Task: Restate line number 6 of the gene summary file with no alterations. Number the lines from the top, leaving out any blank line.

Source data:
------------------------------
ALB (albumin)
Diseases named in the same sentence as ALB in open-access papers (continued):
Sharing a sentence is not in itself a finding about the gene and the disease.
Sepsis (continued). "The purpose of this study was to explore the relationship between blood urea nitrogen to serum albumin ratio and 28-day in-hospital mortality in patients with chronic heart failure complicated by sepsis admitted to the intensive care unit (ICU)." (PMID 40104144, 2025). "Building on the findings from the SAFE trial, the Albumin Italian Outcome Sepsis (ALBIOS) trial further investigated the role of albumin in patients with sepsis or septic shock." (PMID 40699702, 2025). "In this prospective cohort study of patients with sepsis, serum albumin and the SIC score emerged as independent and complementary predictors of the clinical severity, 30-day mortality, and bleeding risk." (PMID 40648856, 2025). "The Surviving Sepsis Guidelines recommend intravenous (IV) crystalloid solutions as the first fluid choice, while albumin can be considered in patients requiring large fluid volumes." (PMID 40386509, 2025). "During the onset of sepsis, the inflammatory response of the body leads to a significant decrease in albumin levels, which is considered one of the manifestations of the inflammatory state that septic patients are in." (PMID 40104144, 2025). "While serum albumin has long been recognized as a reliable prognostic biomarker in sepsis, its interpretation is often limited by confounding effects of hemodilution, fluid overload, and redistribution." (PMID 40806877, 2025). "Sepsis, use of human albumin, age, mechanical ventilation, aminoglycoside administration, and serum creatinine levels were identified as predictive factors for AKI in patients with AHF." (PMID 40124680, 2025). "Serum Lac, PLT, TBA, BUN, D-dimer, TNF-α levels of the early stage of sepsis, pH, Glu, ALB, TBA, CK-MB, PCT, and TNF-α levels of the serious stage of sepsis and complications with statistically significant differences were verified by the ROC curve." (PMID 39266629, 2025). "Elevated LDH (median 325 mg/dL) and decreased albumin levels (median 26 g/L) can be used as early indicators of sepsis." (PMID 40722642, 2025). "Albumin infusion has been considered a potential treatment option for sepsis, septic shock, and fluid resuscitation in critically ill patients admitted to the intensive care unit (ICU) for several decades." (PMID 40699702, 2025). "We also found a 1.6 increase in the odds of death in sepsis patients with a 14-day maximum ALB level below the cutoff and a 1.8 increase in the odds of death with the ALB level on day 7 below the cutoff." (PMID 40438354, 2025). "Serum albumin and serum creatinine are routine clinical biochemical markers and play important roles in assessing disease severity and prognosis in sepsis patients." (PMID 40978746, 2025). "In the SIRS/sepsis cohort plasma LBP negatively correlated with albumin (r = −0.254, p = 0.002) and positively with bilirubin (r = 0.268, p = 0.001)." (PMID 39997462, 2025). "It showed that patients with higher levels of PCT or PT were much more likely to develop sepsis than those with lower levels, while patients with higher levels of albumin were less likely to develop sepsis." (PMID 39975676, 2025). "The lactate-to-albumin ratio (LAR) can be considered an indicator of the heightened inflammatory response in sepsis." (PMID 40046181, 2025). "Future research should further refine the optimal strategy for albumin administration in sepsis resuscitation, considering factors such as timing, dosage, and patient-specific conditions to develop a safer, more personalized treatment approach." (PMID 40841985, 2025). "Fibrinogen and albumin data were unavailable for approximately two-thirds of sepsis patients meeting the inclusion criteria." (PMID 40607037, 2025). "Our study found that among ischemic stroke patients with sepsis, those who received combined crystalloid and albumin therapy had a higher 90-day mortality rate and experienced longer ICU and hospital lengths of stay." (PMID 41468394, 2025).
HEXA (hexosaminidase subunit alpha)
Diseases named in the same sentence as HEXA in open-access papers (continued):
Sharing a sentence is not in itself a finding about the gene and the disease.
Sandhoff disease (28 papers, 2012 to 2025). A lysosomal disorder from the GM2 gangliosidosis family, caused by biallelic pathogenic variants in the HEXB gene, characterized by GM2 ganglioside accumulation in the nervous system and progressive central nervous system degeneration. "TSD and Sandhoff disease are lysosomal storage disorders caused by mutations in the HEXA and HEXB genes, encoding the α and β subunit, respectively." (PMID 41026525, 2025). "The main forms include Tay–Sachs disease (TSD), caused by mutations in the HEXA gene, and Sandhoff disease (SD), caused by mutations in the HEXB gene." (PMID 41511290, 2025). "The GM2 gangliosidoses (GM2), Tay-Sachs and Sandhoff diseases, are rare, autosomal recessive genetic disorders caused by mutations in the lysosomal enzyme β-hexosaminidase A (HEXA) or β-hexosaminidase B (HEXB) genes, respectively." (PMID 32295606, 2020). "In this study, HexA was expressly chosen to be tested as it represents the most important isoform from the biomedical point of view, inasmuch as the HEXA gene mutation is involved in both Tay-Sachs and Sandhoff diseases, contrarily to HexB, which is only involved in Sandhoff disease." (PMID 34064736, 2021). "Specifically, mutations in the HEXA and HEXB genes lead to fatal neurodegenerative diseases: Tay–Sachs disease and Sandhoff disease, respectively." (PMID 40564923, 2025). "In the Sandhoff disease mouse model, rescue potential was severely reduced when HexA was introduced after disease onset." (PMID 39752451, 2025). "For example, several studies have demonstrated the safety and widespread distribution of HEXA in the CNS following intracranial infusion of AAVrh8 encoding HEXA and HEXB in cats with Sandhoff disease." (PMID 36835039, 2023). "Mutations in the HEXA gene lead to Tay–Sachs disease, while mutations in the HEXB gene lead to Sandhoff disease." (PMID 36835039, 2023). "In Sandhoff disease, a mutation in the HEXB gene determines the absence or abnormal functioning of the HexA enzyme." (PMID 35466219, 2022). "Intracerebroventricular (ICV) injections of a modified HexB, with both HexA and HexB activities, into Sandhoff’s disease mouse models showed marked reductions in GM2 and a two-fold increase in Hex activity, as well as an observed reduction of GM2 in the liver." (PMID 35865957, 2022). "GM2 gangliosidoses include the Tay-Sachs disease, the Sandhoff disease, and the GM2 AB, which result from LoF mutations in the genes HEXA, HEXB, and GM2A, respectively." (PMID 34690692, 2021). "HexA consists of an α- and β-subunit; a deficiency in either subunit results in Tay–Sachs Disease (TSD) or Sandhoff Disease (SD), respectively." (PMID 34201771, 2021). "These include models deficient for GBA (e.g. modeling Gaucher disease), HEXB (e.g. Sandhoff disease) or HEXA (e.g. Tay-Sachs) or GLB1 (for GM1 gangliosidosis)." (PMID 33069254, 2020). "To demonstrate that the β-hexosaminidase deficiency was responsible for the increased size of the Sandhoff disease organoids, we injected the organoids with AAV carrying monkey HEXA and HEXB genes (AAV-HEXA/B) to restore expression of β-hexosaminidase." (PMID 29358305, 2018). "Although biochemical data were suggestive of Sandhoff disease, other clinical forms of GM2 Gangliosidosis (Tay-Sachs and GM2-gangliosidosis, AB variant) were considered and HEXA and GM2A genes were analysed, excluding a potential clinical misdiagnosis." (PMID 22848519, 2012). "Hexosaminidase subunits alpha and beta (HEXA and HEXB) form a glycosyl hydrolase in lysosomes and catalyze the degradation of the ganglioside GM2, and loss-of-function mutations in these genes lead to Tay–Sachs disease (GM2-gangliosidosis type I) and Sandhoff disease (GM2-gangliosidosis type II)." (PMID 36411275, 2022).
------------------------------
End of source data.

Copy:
Diseases named in the same sentence as HEXA in open-access papers (continued):